The provincial government too, promised to continue looking for ways to change the provincial regulatory framework to develop a cannabis industry that is inclusive of Indigenous Nations.

Promoting Diversity

Outside of acting directly as retailers or producers, some First Nations communities choose to collaborate or partner with other companies and groups.

Garden Variety, for instance, is a Manitoba retailer owned by a diverse shareholder group that includes two First Nations—Fisher River Cree Nation in Manitoba and Chippewas of the Thames First Nations in Ontario.

The inspiration for the collaboration was to bring a more diverse perspective to the industry.

The inspiration for the collaboration was to bring a more diverse perspective to the industry as a whole and represent customers cross-culturally. The shareholders handle all of the major decisions for the brand, so all of the organizations involved have their say.

According to Sheilagh Dohie, Regional Manager for Garden Variety, businesses without this kind of diversity are missing out. “I think there is talent, and resources, and people in First Nations communities that haven’t necessarily had the same opportunities as the rest of the public. Garden Variety is able to tap into that community to be able to represent our customers more, have a more diverse perspective, and increase our talent overall,” she says. “I think businesses do themselves a disservice if they don’t represent their customer base in their staff. Cannabis users are a diverse group, and your staff should be, too.”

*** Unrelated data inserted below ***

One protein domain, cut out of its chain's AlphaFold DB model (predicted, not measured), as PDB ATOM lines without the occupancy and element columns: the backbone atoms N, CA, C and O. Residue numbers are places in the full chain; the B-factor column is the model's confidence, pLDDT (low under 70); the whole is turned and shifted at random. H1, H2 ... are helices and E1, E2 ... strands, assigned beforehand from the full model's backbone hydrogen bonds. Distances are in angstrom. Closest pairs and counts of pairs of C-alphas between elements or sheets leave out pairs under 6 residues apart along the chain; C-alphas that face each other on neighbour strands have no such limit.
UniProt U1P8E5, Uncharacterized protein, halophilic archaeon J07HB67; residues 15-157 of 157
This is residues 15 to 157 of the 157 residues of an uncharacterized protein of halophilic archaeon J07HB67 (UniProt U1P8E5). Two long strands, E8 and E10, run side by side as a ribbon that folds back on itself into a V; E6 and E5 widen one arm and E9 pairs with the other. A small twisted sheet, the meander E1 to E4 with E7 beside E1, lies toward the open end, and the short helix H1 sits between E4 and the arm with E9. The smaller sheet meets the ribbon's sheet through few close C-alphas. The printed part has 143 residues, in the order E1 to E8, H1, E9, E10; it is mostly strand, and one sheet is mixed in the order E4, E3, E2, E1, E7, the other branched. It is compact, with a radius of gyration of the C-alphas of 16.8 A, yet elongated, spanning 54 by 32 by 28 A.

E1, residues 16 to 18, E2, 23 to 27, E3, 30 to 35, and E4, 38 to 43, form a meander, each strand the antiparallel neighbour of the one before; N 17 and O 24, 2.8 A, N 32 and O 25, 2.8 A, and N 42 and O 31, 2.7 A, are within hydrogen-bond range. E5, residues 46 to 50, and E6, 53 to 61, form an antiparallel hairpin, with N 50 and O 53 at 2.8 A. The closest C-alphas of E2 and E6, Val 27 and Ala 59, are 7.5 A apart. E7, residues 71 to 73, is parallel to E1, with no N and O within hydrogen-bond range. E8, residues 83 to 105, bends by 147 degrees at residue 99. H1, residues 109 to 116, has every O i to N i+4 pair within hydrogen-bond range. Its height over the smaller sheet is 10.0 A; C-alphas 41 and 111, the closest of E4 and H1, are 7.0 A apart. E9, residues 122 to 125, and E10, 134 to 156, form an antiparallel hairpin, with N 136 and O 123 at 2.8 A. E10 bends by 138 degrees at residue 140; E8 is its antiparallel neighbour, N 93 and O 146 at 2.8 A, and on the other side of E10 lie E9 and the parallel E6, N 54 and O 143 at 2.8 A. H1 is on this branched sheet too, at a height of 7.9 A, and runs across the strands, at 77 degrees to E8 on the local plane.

Building Blocks to Trust

While there is still a long way to go to reconciliation for First Nations peoples, Avery is optimistic about the relationship he and other communities are building with governments.

“I think it shows progression,” Avery says. “There is a very ugly history with Indigenous communities in Canada, and it shows the ability to move forward, and it’s a building block for trust. Some might argue the backbone is only financial, but I would like to think broader than that. If you can go from a few decades ago doing some pretty nasty stuff to supporting each other and participating together in a brand new industry, I think that’s a good sign.”

Main photo courtesy of Garden Variety